Toorak Uniting Church

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Arms, Legs, Hands and Feet

1 Corinthians 12: 4 – 13
Rev. Anneke Oppewal
18 January 2004, 9:00am

We are all different.

If we look around us in Church this morning that is something that will be all too obvious, even without knowing too much about each other’s personal background, experience, circumstances etcetera. Each and every one of us is unique and each and every one of us is on their own unique journey through life.

John’s journey has just begun. His parents have travelled the path of life a bit further and some of you who have gathered here today have life journeys that again are considerably longer than those of either John or his parents. But age is only one thing that makes us different, there is also education, moving from one place to another, books, films, friends, family, and many, many other things that have somehow shaped and formed us and made us into what we are.

The Church says Paul in his first letter to the Corinthians is very much like a person. It is constituted from different parts that together make up a unique whole.

The church he says is like a human body. The Church, like the human body, is made up of different parts that all have their own unique part to play in making the whole body function. Hands are there to hold things, touch things, gesticulate with. Feet are there to walk with, run with, or even put up when one is tired. Legs are there to carry us around and without them the feet would not be much use. Same goes for the arms in relation to the hands, hands but no arms would severely restrict the use of hands….. and so on. He doesn’t even go into the finer dynamics, into the millions of bits and pieces that together make each and every one of us what we are: unique, walking, talking, eating, sleeping, communicating personalities. Paul just limits his comparison to the very obvious: legs, arms, head, eyes, mouth, ears.

We all got those. And we all have experience with their workings, we know how wonderful it is when our different body-parts seem to work together effortlessly, but we also know how awkward it can be when one or more stop functioning the way we would want them to. It all has to work together, if it doesn’t life can become very difficult in many respects.

The Church says Paul is like a body, in fact it is a body. A body made up of people who each have a necessary contribution to make for the whole of the body to be able to function properly. Together all these different people with their different gifts, talents, strengths and weaknesses are called to be Christ in the world. It is through this community, in this community of different and unique people that Christ takes shape, takes on a tangible form after his death and resurrection. It is here the Holy Spirit materialises in different ways, through different gifts, services and activities in human beings, serving the world, of people serving each other in imitation of Christ.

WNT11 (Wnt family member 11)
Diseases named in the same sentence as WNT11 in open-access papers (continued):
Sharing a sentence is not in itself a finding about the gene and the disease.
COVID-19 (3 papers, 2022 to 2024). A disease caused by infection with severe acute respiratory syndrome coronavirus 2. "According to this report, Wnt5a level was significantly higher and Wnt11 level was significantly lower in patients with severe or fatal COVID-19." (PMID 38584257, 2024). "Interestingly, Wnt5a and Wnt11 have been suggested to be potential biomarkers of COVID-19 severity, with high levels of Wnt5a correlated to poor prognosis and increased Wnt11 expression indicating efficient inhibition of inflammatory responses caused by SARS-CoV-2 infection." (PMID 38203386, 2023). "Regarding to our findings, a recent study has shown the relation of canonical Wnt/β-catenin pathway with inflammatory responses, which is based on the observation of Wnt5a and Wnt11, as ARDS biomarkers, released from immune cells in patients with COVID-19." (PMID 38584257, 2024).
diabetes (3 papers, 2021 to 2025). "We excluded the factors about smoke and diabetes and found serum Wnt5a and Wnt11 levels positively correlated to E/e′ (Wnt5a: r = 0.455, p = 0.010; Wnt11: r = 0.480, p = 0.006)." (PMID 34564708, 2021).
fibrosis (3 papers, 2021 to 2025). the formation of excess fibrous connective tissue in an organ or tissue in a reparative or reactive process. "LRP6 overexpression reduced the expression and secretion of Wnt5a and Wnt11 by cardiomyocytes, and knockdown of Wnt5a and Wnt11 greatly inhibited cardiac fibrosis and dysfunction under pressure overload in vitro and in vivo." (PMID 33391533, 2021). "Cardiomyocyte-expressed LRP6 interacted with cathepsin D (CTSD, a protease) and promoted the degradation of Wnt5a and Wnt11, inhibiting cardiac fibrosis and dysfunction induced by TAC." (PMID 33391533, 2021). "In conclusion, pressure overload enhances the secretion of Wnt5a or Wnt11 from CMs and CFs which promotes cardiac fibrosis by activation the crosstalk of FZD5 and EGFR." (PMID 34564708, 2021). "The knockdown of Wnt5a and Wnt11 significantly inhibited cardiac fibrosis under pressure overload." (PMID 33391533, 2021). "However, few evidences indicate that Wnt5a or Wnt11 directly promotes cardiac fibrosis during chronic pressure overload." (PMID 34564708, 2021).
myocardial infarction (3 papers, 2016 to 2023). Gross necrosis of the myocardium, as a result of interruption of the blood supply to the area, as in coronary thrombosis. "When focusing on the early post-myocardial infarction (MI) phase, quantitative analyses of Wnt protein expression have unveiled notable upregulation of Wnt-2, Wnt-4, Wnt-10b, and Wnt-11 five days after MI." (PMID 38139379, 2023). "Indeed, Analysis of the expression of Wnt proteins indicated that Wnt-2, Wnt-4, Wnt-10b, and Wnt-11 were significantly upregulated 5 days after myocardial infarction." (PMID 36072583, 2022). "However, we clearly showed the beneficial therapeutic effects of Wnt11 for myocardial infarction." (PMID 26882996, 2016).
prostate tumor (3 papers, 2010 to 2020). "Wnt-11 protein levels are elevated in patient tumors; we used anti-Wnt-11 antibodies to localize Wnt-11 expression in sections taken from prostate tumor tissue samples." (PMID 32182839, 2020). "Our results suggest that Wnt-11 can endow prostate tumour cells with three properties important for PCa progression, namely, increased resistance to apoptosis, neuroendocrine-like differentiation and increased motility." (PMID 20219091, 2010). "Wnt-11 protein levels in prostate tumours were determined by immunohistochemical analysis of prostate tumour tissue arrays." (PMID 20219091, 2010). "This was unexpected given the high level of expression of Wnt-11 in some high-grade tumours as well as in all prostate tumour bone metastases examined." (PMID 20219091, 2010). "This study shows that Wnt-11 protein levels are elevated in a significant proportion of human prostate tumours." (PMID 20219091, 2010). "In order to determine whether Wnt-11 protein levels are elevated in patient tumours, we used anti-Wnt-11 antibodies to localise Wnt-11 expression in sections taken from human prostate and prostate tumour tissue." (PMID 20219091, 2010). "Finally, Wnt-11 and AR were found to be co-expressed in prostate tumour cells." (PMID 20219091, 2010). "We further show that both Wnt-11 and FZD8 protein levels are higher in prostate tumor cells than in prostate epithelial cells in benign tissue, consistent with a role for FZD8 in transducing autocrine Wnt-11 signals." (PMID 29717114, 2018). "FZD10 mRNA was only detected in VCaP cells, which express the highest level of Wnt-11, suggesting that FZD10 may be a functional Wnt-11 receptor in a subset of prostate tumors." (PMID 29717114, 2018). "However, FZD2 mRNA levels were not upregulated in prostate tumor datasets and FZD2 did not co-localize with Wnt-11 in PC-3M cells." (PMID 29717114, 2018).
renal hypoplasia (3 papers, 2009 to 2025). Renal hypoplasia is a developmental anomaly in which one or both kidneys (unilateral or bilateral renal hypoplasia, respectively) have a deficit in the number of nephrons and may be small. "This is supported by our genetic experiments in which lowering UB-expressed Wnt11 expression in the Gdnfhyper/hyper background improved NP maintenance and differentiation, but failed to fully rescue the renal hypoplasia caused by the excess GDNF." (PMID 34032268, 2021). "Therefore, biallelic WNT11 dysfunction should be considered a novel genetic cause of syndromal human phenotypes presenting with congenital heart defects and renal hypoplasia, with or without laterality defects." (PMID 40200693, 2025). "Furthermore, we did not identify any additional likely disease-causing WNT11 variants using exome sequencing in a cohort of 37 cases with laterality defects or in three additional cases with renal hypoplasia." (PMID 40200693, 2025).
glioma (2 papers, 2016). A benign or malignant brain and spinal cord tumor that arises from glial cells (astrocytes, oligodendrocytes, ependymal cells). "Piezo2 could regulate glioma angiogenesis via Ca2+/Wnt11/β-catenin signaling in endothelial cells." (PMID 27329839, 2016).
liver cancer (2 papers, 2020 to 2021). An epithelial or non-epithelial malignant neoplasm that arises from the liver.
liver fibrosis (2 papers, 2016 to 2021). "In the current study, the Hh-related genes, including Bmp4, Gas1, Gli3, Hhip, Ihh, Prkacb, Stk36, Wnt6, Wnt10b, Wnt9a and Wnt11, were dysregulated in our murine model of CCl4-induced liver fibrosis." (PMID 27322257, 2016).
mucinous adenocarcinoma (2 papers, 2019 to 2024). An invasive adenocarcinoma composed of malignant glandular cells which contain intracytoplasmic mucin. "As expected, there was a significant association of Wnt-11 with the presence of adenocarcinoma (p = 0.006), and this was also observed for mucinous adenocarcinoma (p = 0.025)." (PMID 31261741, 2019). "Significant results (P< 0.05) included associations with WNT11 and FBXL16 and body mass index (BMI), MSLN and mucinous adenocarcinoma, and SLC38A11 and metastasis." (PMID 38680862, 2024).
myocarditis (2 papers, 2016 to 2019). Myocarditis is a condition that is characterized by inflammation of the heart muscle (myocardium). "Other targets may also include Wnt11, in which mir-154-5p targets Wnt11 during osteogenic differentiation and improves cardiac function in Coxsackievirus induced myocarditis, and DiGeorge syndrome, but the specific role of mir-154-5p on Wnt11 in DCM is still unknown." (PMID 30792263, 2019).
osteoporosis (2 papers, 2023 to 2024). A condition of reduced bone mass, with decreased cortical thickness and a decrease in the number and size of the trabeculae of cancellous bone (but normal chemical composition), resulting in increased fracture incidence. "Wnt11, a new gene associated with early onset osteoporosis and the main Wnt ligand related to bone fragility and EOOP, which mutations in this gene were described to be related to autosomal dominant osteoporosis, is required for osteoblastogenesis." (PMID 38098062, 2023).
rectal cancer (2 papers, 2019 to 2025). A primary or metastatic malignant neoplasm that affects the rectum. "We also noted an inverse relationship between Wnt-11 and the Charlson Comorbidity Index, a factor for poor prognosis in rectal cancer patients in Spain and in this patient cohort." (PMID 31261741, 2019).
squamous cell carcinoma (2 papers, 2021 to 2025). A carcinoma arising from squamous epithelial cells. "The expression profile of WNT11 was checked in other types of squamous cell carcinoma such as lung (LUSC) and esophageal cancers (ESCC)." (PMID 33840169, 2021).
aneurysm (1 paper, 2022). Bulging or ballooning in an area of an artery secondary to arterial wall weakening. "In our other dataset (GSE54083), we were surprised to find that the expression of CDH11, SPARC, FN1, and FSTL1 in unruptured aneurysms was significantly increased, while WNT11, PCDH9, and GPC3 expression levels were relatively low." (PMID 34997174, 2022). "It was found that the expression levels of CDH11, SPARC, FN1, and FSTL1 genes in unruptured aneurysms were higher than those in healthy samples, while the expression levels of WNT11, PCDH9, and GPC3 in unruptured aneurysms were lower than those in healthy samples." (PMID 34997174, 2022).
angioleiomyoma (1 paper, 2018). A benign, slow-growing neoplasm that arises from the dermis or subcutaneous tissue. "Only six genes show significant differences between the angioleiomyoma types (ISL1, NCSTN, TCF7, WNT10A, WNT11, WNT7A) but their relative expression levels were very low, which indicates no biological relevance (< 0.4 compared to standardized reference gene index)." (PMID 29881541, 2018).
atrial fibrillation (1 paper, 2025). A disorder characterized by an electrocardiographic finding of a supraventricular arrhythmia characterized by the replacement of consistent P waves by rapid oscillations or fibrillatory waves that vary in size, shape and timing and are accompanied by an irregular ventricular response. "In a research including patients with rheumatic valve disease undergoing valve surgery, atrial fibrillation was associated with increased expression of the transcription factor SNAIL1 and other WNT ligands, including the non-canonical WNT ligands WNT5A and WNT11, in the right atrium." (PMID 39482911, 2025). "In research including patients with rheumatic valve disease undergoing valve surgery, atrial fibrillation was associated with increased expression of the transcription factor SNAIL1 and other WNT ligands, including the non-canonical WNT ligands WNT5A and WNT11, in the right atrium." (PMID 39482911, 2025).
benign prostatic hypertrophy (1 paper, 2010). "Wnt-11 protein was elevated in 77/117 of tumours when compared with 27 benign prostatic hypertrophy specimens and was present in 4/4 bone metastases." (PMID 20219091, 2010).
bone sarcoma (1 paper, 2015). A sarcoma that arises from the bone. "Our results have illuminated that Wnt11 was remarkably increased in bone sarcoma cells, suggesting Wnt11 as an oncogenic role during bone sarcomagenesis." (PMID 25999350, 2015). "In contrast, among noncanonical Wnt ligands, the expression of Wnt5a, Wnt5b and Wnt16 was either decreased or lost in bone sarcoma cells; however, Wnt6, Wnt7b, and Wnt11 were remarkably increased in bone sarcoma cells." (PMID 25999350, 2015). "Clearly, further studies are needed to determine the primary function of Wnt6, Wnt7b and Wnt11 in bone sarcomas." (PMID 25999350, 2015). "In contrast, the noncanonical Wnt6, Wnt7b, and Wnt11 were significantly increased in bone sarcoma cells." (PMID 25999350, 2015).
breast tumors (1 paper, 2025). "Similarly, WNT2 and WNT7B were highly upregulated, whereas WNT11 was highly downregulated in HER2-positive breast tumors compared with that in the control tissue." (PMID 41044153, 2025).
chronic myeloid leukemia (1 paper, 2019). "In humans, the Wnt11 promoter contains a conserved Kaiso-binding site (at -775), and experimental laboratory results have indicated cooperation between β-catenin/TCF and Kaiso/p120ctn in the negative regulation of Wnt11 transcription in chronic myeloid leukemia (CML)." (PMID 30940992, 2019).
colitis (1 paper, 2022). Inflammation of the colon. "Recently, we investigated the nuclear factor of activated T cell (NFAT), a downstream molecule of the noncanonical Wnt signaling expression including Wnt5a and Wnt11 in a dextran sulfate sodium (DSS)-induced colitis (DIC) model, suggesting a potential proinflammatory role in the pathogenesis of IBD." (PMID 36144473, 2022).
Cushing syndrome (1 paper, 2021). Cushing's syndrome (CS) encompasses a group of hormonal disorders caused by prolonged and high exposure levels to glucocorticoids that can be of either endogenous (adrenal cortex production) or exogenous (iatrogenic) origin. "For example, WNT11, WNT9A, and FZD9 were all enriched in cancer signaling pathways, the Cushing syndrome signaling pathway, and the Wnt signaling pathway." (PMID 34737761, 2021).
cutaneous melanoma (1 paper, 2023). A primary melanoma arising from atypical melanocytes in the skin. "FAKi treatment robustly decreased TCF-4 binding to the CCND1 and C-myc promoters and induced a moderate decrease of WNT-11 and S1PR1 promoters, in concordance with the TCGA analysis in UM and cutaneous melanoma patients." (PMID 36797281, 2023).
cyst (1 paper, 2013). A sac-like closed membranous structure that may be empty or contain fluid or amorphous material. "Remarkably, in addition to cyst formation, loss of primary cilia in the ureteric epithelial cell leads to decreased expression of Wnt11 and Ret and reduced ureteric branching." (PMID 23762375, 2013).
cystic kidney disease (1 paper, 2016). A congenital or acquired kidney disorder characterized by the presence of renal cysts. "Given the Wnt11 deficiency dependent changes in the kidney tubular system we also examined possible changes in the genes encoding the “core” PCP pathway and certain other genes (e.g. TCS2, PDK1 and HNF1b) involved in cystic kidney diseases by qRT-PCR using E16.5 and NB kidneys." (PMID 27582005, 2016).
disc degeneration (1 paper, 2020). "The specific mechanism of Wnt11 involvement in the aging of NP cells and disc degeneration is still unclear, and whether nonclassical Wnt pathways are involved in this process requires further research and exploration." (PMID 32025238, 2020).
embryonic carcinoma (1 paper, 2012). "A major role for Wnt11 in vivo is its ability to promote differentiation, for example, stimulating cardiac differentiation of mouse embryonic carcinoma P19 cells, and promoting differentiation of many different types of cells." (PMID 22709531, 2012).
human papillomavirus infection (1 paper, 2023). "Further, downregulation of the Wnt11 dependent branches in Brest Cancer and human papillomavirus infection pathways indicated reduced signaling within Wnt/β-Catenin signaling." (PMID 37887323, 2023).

There is a place for everybody, whatever or whoever, everybody’s gifts are somehow part of the plan, part of the whole that, by God, has been designated to make a difference in the world through service, through a life lived for others in the footsteps of Christ. And each and everyone has his or her unique role to play in that. A role that may change over time. John for instance has today given us joy with his enthusiastic and energetic way of being, his lack of inhibition. His baptism reminding us of our own baptism, or the baptism of our children, or even our grandchildren, bringing back to mind the commitments we ourselves have made over time in the Church. Later on he will hopefully become a responsible, matured individual perhaps involved in the Church or religion, or perhaps making other choices.
John will change, as we all do when we grow up and even after we’ve grown up.
Those of us who have been around a little longer will know that from experience: The life of the members of the body of Christ is in no way static, but is always moving, growing, changing. And because each of us does this growing, moving and changing the whole body of Christ, the Church is per definition a community that changes with the members that constitute it.

It is a living thing.
And that is what it is meant to be, by God.
A very special living organism that breaths with the breath of the Spirit, that is held together in unity by God himself, that finds it’s one example in Jesus Christ. Through the Church, through the people that together are the Church, God is present both in the lives of those who are part of the Church but at the same time through them and their lives and deeds in the world as a whole.
In the Church God moves in us and through us, moulding us into a living, breathing and well functioning organism through which His love and mercy will take shape in the world. Pulling us together, giving us direction, guiding our steps, feeding us, nurturing us, supporting us through his Spirit changing us into more than the sum of the components we ourselves and all of us together as a Church are made off.


© Rev. Anneke Oppewal, 2004

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